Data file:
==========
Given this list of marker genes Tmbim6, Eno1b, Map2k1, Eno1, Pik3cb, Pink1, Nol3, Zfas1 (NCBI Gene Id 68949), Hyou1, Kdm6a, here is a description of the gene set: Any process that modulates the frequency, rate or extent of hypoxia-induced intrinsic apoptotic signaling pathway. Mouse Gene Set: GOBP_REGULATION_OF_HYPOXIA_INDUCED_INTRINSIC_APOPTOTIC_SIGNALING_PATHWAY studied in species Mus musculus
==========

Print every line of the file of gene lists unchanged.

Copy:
Given this list of marker genes Tmbim6, Eno1b, Map2k1, Eno1, Pik3cb, Pink1, Nol3, Zfas1 (NCBI Gene Id 68949), Hyou1, Kdm6a, here is a description of the gene set: Any process that modulates the frequency, rate or extent of hypoxia-induced intrinsic apoptotic signaling pathway. Mouse Gene Set: GOBP_REGULATION_OF_HYPOXIA_INDUCED_INTRINSIC_APOPTOTIC_SIGNALING_PATHWAY studied in species Mus musculus